Appeals

How do we protect our Ebola fighters?

©IFRC/VictorLacken

©IFRC/VictorLacken

Aid workers fighting Ebola make huge personal sacrifices to save lives in West Africa. But how do we protect our staff and volunteers? In this blog, Sam Lauder explains the importance of infection prevention at the Red Cross treatment centre in Kenema, Sierra Leone.

A torn glove, a moment of lapsed concentration, a needle injury – there is so much that could potentially go wrong when working in an Ebola treatment centre.

As a member of the infection and prevention control (IPC) team, it was my job to make sure that we did everything to stop the virus from spreading.

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Ebola outbreak – after the quarantine

Ebola-Anna-blogJinna Amara had been ill for several days. No one knew what was wrong with her.

Upon hearing that his cousin was sick, Mustapha Mambu did what anyone else would do – he cared for her and tried to get her treatment.

Mustapha went to fetch his cousin from her home in Kailahun, eastern Sierra Leone, in late September.

He wasn’t to know that she had Ebola. Sadly, three days after bringing her home, she died. But worse was to come.

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“We left our own wedding to help aid get through”

A man put his arm around a woman's shoulder

©Ibrahim Malla/IFRC

Sarah and Basem began their wedding day bringing aid to people caught up in the Syrian crisis. That evening, they left the celebrations to make sure more help could get through.

The couple have been working for the Syrian Arab Red Crescent in Tartous – first as volunteers, then as staff members. Read the story of that incredible wedding day in their own words. More

War surgery in South Sudan: “Everything here is a big challenge”

It’s 40 degrees Celsius inside the makeshift operating theatre. In the middle of the room lies a dying patient.

Around him stand surgeon Nikolai Dmitriev, an anaesthetist and two nurses. Their job is to bring him back from the brink of death using only the most basic tools.

“In the best case, he could lose his foot. In the worst case, he could lose his life,” says Nikolai.

Welcome to the world of Red Cross mobile surgery teams in South Sudan, where conflict has plunged the world’s newest country into crisis.

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Living with death: an Ebola doctor’s diary – part five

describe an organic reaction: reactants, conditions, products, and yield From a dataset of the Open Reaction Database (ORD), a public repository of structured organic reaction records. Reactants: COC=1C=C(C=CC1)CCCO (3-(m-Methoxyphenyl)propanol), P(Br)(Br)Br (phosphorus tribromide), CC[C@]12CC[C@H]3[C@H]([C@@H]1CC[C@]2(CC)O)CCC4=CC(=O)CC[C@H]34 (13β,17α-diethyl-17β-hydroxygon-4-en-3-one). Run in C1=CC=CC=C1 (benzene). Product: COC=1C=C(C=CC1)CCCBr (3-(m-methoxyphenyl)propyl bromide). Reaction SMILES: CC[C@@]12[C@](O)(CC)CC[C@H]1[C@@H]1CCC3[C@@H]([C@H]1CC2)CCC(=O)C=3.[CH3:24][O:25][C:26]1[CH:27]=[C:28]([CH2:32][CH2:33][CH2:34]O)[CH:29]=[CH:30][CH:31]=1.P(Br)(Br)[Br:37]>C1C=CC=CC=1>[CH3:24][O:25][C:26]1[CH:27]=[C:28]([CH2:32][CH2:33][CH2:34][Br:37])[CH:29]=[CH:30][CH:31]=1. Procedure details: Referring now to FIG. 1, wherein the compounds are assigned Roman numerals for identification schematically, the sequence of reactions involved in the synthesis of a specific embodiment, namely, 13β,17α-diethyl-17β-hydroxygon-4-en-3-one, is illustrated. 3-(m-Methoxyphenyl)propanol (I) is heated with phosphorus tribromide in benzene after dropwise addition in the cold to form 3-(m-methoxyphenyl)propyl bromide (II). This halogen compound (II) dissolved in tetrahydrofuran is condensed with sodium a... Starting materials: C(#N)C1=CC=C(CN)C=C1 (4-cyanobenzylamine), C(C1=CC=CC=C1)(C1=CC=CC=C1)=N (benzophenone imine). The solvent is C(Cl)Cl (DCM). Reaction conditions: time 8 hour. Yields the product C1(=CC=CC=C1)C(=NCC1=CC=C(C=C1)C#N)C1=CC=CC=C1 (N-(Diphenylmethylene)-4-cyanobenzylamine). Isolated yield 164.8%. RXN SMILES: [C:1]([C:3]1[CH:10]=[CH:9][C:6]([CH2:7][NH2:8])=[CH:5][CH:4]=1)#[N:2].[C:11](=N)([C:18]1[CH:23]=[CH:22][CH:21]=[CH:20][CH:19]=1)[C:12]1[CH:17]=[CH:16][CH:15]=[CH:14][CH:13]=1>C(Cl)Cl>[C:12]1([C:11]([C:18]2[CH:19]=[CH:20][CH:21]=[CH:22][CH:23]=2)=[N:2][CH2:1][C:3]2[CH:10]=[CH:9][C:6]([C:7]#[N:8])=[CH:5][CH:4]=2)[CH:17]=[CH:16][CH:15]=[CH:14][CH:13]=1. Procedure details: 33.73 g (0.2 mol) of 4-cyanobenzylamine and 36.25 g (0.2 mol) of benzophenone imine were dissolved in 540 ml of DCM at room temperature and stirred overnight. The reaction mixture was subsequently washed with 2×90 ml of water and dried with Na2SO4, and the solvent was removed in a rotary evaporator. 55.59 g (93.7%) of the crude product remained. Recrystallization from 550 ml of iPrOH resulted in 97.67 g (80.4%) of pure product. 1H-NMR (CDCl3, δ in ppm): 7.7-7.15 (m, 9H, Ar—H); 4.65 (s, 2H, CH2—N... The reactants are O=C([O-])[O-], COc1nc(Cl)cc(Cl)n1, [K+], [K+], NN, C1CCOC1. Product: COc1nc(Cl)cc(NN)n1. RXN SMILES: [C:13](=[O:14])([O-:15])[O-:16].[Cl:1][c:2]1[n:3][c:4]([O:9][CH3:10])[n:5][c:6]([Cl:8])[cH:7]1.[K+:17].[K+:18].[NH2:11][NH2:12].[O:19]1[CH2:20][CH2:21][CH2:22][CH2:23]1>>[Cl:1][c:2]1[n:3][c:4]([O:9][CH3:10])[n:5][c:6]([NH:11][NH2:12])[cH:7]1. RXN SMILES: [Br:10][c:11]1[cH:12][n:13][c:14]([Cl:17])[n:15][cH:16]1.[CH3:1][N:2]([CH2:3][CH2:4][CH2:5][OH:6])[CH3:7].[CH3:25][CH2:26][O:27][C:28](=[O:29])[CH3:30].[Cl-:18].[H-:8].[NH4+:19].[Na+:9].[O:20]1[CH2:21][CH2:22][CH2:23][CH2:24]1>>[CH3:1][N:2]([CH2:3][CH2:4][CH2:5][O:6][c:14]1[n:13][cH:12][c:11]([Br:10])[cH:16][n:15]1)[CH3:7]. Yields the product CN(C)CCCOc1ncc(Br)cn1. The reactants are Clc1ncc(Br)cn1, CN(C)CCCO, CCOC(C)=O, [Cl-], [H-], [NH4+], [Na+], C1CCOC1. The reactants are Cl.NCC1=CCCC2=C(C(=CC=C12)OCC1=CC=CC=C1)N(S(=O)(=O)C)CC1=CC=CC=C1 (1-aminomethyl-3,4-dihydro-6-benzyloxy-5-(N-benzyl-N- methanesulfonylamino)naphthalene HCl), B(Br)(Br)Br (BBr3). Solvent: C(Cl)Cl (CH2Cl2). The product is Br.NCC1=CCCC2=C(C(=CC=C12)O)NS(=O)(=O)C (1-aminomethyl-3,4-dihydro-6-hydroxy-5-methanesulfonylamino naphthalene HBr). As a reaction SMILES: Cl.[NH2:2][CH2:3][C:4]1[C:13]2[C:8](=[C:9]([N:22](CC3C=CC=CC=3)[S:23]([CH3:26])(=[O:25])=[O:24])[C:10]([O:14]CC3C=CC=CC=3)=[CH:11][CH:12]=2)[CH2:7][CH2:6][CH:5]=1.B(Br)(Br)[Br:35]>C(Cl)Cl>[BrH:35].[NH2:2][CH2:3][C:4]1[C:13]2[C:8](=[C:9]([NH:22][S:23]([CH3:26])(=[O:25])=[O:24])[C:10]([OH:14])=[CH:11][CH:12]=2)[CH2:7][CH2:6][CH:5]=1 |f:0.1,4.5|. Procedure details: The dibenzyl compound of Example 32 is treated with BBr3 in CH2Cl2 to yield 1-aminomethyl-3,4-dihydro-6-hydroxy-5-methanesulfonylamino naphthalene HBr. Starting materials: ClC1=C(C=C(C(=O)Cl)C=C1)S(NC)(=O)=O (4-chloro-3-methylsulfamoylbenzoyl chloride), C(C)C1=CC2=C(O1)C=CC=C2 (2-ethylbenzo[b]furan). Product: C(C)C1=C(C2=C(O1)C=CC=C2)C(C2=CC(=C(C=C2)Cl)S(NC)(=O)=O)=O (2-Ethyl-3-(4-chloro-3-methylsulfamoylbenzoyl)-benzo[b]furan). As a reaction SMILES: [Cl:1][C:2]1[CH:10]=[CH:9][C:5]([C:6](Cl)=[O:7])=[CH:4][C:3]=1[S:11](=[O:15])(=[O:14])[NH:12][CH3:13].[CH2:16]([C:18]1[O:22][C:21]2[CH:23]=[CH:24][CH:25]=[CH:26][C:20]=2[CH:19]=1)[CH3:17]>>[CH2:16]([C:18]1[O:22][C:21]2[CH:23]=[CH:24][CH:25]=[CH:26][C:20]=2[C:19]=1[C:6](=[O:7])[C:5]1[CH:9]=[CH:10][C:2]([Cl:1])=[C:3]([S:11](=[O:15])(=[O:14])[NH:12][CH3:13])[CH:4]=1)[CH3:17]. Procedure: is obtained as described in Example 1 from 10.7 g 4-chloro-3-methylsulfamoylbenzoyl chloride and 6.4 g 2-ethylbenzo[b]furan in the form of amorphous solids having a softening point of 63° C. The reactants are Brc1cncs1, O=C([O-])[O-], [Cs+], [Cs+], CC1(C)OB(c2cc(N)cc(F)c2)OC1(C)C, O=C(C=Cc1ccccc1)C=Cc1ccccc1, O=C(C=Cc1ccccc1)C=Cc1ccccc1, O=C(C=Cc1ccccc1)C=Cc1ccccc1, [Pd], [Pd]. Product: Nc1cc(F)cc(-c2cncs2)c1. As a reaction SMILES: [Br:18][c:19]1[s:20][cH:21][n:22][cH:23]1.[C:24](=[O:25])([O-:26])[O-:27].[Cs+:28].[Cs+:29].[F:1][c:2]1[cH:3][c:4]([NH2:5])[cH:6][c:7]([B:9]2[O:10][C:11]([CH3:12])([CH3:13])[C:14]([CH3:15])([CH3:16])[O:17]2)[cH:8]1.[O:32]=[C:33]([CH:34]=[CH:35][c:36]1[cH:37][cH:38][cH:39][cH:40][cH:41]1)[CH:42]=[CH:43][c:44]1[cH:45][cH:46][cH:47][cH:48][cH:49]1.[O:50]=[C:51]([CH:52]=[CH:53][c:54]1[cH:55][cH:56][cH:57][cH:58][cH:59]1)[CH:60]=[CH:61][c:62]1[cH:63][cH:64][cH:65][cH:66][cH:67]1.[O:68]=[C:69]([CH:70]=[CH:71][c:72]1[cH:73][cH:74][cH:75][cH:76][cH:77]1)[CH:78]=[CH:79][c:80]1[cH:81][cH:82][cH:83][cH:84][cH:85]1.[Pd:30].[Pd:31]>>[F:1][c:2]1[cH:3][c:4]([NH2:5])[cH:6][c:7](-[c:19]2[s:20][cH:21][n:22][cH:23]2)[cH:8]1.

EbolaIn the final instalment of this five-part series, Dingeman Rijken gives a heartbreaking insight into the life of a Red Cross Ebola doctor in Sierra Leone.

Quarantine – Monday 15 December

A busy afternoon follows the quiet morning. Two ambulances and an army pickup arrive at our temporary holding centre at the Kono hospital with six patients in total.

The holding centre is used to separate suspected Ebola patients from non-Ebola patients.

An unconscious soldier and a bleeding pregnant woman are immediately sent off to our Red Cross Ebola treatment centre in Kenema. The soldier rolls off his stretcher just as the woman climbs into the ambulance.

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Living with death: an Ebola doctor’s diary – part four

EbolaList of names – Wednesday 10 December

Adama, a patient at the treatment centre, goes home today. A few days ago one of the nurses asked her whether she wanted to go home. She replied with a list of names of everyone she witnessed dying.

She then pointed at a baby, who the nurse was feeding with a bottle, and said: “I want to go home before she dies.”

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Living with death: an Ebola doctor’s diary – part three

©IFRC/JariLindholm

In the third instalment of this five-part series, Dingeman Rijken gives a heartbreaking insight into the life of a Red Cross Ebola doctor in Sierra Leone.

No dignity in Ebola – Sunday 7 December

Yesterday evening three ambulances brought another 12 patients from Kono district to the Red Cross Ebola treatment centre in Kenema.

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Living with death: an Ebola doctor’s diary – part two

EbolaIn the second of this five-part series, Dingeman Rijken gives a heartbreaking insight into the life of a Red Cross Ebola doctor in Sierra Leone. 

Going home – Thursday 4 December

Every morning the intravenous team goes into the high-risk zone to take blood samples from patients suspected or confirmed to have Ebola, and from patients who appear to have recovered.

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